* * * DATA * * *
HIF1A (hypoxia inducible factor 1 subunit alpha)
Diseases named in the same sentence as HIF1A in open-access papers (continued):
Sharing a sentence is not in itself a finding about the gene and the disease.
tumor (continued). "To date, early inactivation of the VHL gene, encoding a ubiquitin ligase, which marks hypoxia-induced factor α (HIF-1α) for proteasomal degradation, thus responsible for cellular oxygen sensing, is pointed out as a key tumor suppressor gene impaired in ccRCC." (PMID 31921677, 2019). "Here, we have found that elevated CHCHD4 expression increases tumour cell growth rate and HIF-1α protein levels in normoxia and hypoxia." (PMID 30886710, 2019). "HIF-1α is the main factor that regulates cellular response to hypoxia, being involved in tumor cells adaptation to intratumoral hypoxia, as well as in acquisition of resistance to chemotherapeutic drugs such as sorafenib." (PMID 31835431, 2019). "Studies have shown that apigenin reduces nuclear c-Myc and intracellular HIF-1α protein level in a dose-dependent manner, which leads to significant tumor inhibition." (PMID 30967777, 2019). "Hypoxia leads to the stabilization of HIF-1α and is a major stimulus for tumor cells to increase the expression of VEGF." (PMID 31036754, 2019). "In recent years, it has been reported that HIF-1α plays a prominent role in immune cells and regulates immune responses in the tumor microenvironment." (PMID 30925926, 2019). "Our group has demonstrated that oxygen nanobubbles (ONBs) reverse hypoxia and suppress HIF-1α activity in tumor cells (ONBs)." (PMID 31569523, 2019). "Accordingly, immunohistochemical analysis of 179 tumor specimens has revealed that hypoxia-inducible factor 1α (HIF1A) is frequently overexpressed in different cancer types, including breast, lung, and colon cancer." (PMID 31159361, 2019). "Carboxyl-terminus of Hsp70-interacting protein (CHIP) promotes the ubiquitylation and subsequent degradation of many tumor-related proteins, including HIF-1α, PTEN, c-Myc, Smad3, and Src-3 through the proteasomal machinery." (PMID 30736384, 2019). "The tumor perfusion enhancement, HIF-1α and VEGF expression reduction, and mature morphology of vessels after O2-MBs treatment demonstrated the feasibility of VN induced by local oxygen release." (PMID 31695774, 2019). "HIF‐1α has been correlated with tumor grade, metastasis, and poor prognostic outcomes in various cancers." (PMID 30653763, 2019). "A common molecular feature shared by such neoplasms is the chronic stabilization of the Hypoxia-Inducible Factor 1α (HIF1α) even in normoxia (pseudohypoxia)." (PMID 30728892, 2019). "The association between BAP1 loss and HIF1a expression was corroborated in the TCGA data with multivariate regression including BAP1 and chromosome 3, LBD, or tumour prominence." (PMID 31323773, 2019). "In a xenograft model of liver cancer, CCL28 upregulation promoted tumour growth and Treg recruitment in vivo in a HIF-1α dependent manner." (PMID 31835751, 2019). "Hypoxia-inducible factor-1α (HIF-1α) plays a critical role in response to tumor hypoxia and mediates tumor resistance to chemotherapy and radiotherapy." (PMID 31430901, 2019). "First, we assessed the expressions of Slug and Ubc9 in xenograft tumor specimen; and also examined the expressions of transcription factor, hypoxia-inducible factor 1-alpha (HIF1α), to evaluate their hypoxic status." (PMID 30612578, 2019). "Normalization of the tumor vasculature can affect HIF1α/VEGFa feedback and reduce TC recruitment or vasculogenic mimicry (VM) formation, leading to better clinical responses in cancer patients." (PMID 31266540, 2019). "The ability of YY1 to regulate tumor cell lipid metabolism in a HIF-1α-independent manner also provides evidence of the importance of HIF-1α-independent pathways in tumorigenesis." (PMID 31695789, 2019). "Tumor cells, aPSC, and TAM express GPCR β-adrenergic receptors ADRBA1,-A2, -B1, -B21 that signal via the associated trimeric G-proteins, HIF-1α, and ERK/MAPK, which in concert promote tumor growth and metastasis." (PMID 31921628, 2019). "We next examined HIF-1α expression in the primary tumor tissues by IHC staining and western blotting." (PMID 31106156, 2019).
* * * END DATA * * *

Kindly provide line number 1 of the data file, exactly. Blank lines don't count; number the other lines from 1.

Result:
HIF1A (hypoxia inducible factor 1 subunit alpha)